Tuesday, 11 March 2014

One thing that happened

One last post and then I'll stop the introspection, I promise. I've recently come to the conclusion that I'm what is known as a 'highly sensitive person'.  If you want to find out if you are, you can do the test here. If you score over 14 (out of about 22) you are. I score 20.

Now the problem with this is that it might sound fine when said with a sincere American accent. For a Brit, try saying that without either sneering or rolling your eyes. Synonyms aren't much better - highly strung (it's her nerves, mother), tightly wound (HER NERVES, I SAID), over stimulated (fnaaar). It doesn't get better. I'm tending towards 'easily irritated' because that describes me in so many ways.

For those of you who didn't click the link, it basically means that my nervous system is slightly overtuned, with the result that I over-react to stimuli, be they sensory or otherwise. It appears to be a genetic flaw.That means more than one conversation going on at a time, a noisy office, background music, pubs, clubs, barking, the radio on in the background, neighbour noise, stray smells, crowds, fireworks and so on make me feel very unwell indeed. As you can imagine that doesn't make me a bundle of laughs to be with or around. Or as a neighbour, partner, colleague or friend. Equally, it doesn't make the inside of my head a great place to be either most of the time.

I'm curious if anyone else here is too. I came across the concept a few years ago but got derailed when I tried to discuss it with a mental health professional and was told that I was autistic. Now people on the spectrum do share quite a lot of those traits too but it's not the same thing. It's only recently that I've started doing some reading about it and it really feels like me. The books by the woman at the above link actually make me feel understood which is not the case most of the time. I do not however recommend the book by Ted Zeff on the subject which is largely a paeon to camomile tea.


  1. I ticked about half of them - it was difficult to evaluate in some instances. When I was younger, I'd have ticked a lot more. I certainly don't suffer as you do and I'm so sorry that you have such difficulties. I've thought a lot about my extreme shyness, introspection and insensitivity to other people when I was a child and considered the possibility of a degree of autism, but I don't think that was or is the case. Where I completely differ from you is that I love to be involved in several things at once and believe that stimulation is good for me - the reason for that is that my natural inclination is to be quite reclusive and I know that's not good, it drags me down. I get very anxious if I don't have regular time to myself, though. I think that the recognition that other people feel the same as you must be very helpful.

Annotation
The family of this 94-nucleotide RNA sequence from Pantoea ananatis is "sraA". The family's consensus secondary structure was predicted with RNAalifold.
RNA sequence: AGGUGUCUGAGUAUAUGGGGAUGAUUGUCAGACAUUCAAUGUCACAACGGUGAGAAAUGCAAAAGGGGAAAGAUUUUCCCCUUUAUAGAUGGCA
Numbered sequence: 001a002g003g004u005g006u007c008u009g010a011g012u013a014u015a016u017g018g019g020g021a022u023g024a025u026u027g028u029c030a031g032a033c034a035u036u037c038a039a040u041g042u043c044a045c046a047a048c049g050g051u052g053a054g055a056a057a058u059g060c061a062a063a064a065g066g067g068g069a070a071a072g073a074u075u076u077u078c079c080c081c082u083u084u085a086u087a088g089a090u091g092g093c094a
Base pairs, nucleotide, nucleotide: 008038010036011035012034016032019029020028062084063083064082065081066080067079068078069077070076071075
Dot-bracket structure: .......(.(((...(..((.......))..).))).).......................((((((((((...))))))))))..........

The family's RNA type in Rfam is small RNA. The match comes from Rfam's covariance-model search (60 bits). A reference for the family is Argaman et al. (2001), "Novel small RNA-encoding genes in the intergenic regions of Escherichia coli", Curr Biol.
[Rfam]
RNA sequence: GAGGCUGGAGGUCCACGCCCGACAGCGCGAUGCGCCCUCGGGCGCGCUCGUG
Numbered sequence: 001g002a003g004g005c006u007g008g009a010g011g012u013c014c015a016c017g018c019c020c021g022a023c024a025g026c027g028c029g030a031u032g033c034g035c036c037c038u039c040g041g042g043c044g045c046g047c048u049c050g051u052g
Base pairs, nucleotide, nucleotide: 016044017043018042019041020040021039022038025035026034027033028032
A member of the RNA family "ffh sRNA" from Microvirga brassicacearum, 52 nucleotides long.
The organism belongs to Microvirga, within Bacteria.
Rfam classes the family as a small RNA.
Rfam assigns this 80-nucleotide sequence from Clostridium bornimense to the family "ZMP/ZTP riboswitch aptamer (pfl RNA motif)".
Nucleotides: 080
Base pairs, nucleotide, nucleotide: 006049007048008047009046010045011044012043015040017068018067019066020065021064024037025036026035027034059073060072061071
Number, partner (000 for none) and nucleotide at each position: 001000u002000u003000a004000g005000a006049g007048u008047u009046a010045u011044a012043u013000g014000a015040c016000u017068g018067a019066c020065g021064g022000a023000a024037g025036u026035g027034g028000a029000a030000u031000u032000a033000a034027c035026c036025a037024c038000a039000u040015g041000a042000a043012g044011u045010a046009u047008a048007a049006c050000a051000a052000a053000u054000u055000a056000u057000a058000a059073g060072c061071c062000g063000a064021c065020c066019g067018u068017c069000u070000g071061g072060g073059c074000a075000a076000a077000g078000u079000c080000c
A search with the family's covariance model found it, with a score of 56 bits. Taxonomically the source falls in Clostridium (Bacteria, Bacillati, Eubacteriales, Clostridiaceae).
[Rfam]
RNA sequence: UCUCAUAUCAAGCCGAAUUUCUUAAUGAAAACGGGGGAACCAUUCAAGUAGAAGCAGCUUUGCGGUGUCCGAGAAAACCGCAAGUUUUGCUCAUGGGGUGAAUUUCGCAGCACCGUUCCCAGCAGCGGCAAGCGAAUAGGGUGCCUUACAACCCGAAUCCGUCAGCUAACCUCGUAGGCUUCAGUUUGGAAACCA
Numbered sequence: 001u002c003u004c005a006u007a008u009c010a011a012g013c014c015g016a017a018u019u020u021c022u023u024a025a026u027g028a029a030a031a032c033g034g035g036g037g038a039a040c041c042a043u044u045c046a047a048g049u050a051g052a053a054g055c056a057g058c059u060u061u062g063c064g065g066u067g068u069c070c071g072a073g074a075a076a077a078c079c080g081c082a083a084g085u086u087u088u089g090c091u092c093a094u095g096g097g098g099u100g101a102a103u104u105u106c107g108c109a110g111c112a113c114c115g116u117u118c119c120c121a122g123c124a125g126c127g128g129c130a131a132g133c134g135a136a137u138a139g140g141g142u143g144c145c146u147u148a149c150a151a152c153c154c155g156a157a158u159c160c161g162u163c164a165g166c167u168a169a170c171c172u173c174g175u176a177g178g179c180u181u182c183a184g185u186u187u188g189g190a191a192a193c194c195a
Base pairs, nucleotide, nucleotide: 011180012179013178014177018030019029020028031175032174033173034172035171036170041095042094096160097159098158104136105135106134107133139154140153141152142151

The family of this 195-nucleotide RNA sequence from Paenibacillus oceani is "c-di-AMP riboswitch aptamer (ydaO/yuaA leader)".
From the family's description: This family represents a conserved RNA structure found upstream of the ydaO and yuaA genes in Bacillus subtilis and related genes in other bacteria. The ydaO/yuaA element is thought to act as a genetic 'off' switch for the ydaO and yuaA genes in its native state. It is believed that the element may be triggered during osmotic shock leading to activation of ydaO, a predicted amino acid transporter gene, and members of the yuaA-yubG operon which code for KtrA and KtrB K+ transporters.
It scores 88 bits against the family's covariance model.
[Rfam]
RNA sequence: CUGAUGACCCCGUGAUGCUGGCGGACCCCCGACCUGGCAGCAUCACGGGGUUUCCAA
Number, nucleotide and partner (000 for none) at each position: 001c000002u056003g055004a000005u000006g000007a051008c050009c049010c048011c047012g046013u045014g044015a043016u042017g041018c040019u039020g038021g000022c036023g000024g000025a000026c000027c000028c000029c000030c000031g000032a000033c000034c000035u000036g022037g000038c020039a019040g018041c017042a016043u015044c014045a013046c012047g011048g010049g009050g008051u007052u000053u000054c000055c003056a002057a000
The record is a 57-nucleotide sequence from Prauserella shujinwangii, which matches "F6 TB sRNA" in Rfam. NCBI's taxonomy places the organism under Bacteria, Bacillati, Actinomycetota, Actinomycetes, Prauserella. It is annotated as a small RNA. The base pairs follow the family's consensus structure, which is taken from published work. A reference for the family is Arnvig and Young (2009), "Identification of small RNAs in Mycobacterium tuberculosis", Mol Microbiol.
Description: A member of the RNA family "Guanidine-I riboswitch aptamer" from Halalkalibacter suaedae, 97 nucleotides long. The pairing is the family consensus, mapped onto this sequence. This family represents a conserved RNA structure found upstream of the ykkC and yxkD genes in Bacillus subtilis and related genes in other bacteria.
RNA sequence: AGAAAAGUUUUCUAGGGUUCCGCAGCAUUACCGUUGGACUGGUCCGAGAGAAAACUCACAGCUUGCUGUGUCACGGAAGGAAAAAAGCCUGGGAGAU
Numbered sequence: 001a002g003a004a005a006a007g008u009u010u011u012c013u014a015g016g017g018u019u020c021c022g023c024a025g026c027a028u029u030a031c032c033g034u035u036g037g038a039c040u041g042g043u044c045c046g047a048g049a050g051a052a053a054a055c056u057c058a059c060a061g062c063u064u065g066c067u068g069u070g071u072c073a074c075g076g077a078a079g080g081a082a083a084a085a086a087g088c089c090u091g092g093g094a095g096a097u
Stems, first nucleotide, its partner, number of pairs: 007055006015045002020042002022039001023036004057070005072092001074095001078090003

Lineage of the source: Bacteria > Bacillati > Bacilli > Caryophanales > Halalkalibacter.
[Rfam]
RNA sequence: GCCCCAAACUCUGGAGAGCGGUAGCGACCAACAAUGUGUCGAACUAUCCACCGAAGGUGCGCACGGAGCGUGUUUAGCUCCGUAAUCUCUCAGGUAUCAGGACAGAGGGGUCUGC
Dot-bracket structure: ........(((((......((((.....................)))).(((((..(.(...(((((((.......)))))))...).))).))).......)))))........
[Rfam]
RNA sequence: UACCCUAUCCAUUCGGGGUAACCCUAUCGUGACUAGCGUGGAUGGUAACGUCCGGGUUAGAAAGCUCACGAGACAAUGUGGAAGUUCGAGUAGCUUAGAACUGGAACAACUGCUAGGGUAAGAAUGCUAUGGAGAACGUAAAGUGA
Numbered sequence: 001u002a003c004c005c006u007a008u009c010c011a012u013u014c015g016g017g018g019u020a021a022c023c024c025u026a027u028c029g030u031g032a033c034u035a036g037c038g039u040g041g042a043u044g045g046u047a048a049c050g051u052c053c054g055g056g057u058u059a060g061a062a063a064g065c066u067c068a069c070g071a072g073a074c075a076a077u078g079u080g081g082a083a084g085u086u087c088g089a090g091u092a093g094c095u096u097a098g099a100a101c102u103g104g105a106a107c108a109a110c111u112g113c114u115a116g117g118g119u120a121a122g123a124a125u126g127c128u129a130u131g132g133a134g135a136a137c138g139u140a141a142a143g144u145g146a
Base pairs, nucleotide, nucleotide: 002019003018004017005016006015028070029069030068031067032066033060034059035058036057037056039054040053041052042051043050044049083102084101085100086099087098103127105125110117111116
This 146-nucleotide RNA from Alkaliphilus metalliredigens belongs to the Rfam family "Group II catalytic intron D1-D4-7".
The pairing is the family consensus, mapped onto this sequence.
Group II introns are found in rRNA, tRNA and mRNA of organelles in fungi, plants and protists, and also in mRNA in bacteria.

2. Yes, it's comforting. I'm not a complete hermit I must say, as some readers know. Oddly enough I quite like things like conference speaking. But I do have to limit what I do. If I'm with people for work during the day, I must have quiet time in the evening and I generally don't feel up to doing much at the weekend. it's counterproductive because I still get lonely but I really want someone to be quiet with.

    It's also getting worse as I get older. I've stopped being able to listen to music at home which is disappointing.

  3. The other thing is that because alcohol is a depressant (in the stimulus as well as the mood sense) I can't really do social events without booze because it calms me down. A couple of weeks ago when the smoke alarm went off at 7am and it took me 40 minutes to find out how to switch it off, I ended up needing brandy for breakfast. Which meant I had a hangover by lunchtime :(

  4. Not long ago, the smoke alarm started beeping infuriatingly - on the assumption that it needed new batteries, I got it down, only to find that it wasn't possible to change them. In the end, I put it in a sinkful of water. It was intolerable. I didn't think of brandy, but I did consider throwing things.

  5. 30 of the 40 minutes were spent wondering why the **** changing the battery hadn't stopped the beeping. It was then that I remembered that I have 2 smoke alarms and it was the other one causing the problem...

  6. The HSP book blew me away when I read it in 2007. For the first time I could say 'I'm just like this' instead of 'I'm weird and different and possibly broken'. It helped me a lot. Nowadays I tend to explain it as 'overly absorbent' rather than 'highly sensitive' which does sound a bit wanky. I too find the overlap with autism fascinating. Of all the people I know, HSPs (introvert or extrovert) are always without fail the ones I love the most.